Understanding Io's space environment interaction: Recent energetic electron measurements from Galileo

B. H. Mauk, D. J. Williams, Aharon Eviatar

Research output: Contribution to journalArticlepeer-review

Abstract

We present energetic (>20 keV) electron measurements from the Energetic Particle Detector on the Galileo spacecraft during recent (orbits 124 and 127) near encounters with Jupiter's satellite Io in the upstream (with respect to the plasma flow) and anti-Jupiter flank regions. No magnetic field-aligned electron beams were observed comparable to those observed during Galileo's J0 encounter within Io's plasma wake; only a hint of a weak field-aligned intensity enhancement was observed during the 127 flank encounter. Motivated by these new findings, the J0 wake observations are reexamined by combining high-energy (>20 keV) and recently published low-energy (<10 keV) electron beam components. Comparisons with observations of Earth auroral processes suggest that the Io electron beams are created at low Jovian altitudes in a downward (with respect to Jupiter) electric current region. We thus suggest that the observed electron beams are not responsible for the spot-like auroral emissions from Jupiter at the magnetic foot point of Io, but rather constitute part of the return current of the electric circuit that connects Io to Jupiter. During 127 Galileo entered a region depleted of energetic electrons that well matches modeled expectations of Io shadowing arising from combined electric and magnetic drifts. Also, within the shadow region Galileo moved onto field lines that are connected directly to Io or its atmosphere. Detailed angle distributions reveal the magnetic field strengths (BIo) where the particles were absorbed at Io along Io's flanks. BIo values are greater than the values at Galileo's location.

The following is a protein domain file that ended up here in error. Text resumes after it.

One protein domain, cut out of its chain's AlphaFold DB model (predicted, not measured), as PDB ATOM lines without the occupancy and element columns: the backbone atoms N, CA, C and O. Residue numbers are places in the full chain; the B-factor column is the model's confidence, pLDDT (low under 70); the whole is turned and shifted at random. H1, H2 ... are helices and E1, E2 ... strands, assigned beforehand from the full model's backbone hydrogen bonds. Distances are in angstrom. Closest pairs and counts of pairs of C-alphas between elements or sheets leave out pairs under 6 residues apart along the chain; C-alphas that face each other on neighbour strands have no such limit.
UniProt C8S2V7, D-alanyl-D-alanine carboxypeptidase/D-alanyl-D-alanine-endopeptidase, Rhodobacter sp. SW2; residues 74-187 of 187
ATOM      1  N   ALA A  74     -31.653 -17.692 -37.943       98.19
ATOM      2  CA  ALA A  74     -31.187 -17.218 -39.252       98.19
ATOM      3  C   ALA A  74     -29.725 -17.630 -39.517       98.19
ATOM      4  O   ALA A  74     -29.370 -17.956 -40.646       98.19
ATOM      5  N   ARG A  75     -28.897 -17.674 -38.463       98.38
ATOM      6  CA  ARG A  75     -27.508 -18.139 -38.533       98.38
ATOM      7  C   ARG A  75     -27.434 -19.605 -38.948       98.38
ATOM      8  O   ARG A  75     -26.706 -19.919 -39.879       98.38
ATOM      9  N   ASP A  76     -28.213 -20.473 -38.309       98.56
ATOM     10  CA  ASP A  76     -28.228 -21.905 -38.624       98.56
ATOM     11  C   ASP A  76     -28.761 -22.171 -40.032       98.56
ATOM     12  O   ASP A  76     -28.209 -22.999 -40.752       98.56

Original languageEnglish
Article number2000JA002508
Pages (from-to)26195-26208
Number of pages14
JournalJournal of Geophysical Research: Space Physics
Volume106
Issue numberA11
DOIs
StatePublished - 1 Nov 2001

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